A Chicago man was sentenced Monday to 10 years in prison for delivering the heroin that killed a Wheaton resident in July 2011 in a Carol Stream apartment.
Judge Blanche Hill Fawell said she believes Malcolm Brown, 26, did not intend to kill 38-year-old Stephen Briston by selling heroin to a third man. But she said a message needs to be sent to other drug dealers about the seriousness of drug-induced homicide crimes.
Brown faced a sentence of between six and 30 years.
Richard Brown testified during Malcolm Brown's bench trial that he bought the heroin from Malcolm Brown sometime on July 27 before picking up Briston and going to a third man's Carol Stream apartment. The three men did drugs and Richard Brown gave Briston some of the heroin he had just purchased.
Briston was found dead at 6 a.m. July 28 in the apartment. His death later was ruled a heroin overdose.
Later that day, in exchange for not being charged with drug-induced homicide, Richard Brown cooperated with police to set up Malcolm Brown for a police sting. Malcolm Brown was arrested when he arrived at a Carol Stream hotel to sell Richard Brown $300 worth of heroin and had 38 bags of heroin in his pockets.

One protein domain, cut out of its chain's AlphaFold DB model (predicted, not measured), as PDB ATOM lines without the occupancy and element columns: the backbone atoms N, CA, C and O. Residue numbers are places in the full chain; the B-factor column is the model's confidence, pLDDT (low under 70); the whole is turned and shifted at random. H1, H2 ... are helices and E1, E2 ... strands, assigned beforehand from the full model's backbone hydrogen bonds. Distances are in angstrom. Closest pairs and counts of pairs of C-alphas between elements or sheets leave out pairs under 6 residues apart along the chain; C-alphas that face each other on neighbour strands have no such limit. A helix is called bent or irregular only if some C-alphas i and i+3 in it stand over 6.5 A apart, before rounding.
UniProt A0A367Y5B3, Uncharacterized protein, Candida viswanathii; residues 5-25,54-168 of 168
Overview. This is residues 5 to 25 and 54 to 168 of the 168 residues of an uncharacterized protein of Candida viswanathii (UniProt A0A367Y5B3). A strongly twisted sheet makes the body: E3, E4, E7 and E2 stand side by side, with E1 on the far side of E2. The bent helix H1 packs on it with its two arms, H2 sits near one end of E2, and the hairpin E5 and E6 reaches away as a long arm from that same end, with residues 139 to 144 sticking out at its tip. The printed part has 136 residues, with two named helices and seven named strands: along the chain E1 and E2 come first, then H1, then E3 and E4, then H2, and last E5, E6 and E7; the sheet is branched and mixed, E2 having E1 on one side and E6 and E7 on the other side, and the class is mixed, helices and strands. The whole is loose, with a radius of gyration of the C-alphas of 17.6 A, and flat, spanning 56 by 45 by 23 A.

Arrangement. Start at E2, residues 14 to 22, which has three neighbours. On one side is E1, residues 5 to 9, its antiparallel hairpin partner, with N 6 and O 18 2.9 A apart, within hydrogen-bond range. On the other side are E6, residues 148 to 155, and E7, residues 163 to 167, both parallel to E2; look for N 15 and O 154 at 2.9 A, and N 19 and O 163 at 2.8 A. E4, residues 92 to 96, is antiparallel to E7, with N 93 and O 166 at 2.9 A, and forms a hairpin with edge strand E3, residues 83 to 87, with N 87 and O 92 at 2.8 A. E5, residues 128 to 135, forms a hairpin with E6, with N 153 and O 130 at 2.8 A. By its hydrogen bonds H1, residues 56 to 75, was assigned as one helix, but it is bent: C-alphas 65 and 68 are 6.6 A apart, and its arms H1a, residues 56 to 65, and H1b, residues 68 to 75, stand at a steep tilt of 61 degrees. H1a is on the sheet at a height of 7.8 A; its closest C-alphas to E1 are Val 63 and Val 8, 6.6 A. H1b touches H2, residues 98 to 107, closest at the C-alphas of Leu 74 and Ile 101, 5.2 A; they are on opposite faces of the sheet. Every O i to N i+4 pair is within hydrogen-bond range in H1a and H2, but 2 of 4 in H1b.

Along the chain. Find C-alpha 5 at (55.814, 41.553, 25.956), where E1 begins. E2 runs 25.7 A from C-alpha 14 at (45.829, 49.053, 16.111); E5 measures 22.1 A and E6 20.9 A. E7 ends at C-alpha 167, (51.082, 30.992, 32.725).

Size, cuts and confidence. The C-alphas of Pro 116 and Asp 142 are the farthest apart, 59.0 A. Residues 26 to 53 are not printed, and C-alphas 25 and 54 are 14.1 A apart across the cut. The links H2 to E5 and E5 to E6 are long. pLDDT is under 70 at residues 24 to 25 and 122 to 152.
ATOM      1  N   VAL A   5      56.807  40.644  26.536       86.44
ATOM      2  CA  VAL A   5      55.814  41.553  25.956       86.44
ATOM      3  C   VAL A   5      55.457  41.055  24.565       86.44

Malcolm Brown pleaded guilty to possession and was sentenced to five years in prison in that case, which will run concurrent to the 10 years he was sentenced to Monday.
Assistant State's Attorney Audrey Anderson sought a 23-year sentence for Brown, saying his "significant" criminal history, which includes 2009 convictions for kidnapping, aggravated unlawful use of a weapon and delivery of a controlled substance, warranted a longer sentence.
"This defendant is a drug dealer and that's all he is," Anderson said. "He poses an extra danger to the public because the drugs he sells literally kill people."
Assistant Public Defender Steve Dalton argued that while Brown admitted to regularly selling heroin, he never considered the consequences.
"(Malcolm Brown) never imagined he would contribute to someone's death," Dalton said. "He is truly shaken by this. He never intended to kill anyone."
Brown, who has already served 1,014 days in jail, pleaded with Fawell before she handed down her sentence.
"Through adversity, I am not the same man I was three years ago," Brown said. "Please give me a second chance to be a productive member of society."
Brown will serve 75 percent of the sentence and receive credit for the nearly three years he has already served. With good behavior, he could be eligible for parole in 2018.